You Might Be Presumed Innocent, But it Will Cost You

posted by Judge_Burke @ 16:23 PM
January 3, 2017

Among the most thoughtful commentators is Adam Liptak. He recently had an insightful piece in The New York Times that begins:

Corey Statham had $46 in his pockets when he was arrested in Ramsey County, Minn., and charged with disorderly conduct. He was released two days later, and the charges were dismissed.

But the county kept $25 of Mr. Statham’s money as a “booking fee.” It returned the remaining $21 on a debit card subject to an array of fees. In the end, it cost Mr. Statham $7.25 to withdraw what was left of his money.

The Supreme Court will soon consider whether to hear Mr. Statham’s challenge to Ramsey County’s fund-raising efforts, which are part of a national trend to extract fees and fines from people who find themselves enmeshed in the criminal justice system.

Kentucky bills people held in its jails for the costs of incarcerating them, even if all charges are later dismissed. In Colorado, five towns raise more than 30 percent of their revenue from traffic tickets and fines. In Ferguson, Mo., “city officials have consistently set maximizing revenue as the priority for Ferguson’s law enforcement activity,” a Justice Department report found last year.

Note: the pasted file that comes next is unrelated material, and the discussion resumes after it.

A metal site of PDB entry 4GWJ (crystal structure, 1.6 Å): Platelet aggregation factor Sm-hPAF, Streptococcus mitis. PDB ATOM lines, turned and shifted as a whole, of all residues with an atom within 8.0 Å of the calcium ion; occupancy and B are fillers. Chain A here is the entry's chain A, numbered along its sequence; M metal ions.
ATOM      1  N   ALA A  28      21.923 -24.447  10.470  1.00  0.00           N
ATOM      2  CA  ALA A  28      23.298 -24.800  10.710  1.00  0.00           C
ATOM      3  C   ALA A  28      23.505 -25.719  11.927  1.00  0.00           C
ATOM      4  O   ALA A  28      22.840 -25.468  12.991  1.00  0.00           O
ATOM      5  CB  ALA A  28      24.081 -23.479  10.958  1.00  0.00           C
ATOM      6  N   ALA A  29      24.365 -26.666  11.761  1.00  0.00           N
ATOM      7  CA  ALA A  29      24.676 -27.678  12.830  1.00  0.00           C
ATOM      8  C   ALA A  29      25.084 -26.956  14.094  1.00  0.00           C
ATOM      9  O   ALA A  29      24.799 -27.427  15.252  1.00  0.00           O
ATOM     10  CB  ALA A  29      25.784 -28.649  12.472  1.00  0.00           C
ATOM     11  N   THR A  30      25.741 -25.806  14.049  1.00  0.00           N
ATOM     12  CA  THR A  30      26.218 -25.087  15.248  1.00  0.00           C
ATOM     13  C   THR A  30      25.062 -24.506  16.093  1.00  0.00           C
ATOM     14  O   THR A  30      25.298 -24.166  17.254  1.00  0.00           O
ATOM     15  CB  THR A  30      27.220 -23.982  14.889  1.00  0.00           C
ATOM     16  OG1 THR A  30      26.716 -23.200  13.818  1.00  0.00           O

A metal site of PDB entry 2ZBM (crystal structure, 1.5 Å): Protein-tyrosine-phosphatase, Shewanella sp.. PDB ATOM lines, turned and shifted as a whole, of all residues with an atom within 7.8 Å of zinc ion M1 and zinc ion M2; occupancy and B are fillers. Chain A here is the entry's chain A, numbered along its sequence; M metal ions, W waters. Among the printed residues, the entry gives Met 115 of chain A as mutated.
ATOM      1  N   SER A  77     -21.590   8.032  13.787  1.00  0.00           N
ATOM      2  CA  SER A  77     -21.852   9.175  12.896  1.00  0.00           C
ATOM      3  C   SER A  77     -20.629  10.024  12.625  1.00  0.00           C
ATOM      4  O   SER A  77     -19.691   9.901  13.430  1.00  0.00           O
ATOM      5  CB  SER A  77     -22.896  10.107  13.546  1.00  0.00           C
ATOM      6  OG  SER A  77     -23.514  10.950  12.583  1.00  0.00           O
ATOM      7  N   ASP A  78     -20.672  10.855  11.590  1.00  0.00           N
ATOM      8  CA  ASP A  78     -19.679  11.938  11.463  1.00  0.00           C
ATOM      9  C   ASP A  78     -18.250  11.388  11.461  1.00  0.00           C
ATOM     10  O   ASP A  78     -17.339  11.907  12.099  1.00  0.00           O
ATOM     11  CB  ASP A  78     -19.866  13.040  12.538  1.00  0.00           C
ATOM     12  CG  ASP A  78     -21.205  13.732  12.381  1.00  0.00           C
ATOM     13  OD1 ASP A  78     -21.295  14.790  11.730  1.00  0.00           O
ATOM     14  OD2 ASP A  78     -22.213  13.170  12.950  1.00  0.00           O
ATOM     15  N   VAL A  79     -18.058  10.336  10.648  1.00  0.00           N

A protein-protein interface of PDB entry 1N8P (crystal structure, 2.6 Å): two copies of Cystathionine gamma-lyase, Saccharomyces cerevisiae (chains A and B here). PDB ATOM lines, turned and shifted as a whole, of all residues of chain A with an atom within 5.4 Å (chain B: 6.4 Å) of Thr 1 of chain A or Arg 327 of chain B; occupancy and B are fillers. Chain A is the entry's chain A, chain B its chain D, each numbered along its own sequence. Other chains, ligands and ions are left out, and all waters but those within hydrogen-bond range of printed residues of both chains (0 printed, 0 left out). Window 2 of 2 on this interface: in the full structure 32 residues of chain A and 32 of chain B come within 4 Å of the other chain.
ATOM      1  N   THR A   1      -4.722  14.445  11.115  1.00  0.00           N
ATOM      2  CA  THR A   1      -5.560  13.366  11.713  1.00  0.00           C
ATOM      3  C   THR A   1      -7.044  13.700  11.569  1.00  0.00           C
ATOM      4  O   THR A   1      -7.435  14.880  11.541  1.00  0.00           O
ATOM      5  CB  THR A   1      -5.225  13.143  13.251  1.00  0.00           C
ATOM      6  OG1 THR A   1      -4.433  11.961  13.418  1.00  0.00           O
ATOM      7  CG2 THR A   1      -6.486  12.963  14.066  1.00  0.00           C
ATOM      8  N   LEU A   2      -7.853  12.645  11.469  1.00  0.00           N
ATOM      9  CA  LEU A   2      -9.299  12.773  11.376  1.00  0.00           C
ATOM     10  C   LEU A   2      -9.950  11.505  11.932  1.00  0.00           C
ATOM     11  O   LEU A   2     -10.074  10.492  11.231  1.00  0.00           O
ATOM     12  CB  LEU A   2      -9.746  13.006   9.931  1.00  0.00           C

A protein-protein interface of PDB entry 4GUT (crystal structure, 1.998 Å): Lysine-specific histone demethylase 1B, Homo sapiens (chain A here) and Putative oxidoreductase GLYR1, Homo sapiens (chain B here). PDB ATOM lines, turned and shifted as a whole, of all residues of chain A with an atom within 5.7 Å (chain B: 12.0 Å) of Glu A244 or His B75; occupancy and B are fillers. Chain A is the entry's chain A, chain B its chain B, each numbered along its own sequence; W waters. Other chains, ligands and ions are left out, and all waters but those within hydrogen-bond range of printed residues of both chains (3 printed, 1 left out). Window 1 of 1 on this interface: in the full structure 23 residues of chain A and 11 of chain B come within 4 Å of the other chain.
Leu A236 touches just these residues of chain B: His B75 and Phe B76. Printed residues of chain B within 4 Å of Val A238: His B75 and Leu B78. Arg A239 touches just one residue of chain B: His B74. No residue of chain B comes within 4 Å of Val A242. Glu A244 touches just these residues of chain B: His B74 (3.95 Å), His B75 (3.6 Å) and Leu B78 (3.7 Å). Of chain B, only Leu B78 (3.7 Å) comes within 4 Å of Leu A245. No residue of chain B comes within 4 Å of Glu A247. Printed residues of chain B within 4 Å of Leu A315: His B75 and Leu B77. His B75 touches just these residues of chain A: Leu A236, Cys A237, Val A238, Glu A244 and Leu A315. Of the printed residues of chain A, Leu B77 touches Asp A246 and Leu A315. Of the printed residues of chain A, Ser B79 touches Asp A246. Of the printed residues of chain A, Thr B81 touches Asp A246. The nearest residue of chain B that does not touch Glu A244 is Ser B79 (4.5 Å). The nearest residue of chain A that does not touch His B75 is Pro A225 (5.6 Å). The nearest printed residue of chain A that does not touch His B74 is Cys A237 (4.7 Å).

An unusual coalition of civil rights organizations, criminal defense lawyers and conservative and libertarian groups have challenged these sorts of policies, saying they confiscate private property without constitutional protections and lock poor people into a cycle of fines, debts and jail.

The Supreme Court has already agreed to hear a separate challenge to a Colorado law that makes it hard for criminal defendants whose convictions were overturned to obtain refunds of fines and restitution, often amounting to thousands of dollars. That case, Nelson v. Colorado, will be argued on Jan. 9.

The Colorado law requires people who want their money back to file a separate lawsuit and prove their innocence by clear and convincing evidence.

The sums at issue are smaller in Ramsey County, which includes St. Paul. But they are taken from people who have merely been arrested. Some of them will never be charged with a crime. Others, like Mr. Statham, will have the charges against them dismissed. Still others will be tried but acquitted.

It is all the same to the county, which does not return the $25 booking fee even if the arrest does not lead to a conviction. Instead, it requires people like Mr. Statham to submit evidence to prove they are entitled to get their money back.

When the case was argued last year before the United States Court of Appeals for the Eighth Circuit in St. Paul, a lawyer for the county acknowledged that its process was in tension with the presumption of innocence.


The complete article is here.


The Emerging Law of Body Cameras

posted by Judge_Burke @ 15:31 PM
December 30, 2016

Courts throughout the nation are now dealing with the emerging law of body cameras. What about the inevitable issue of discovery? How do we deal with incompatible devices? What if the body camera does not work, malfunctions, or intentionally is turned off (or not turned on)?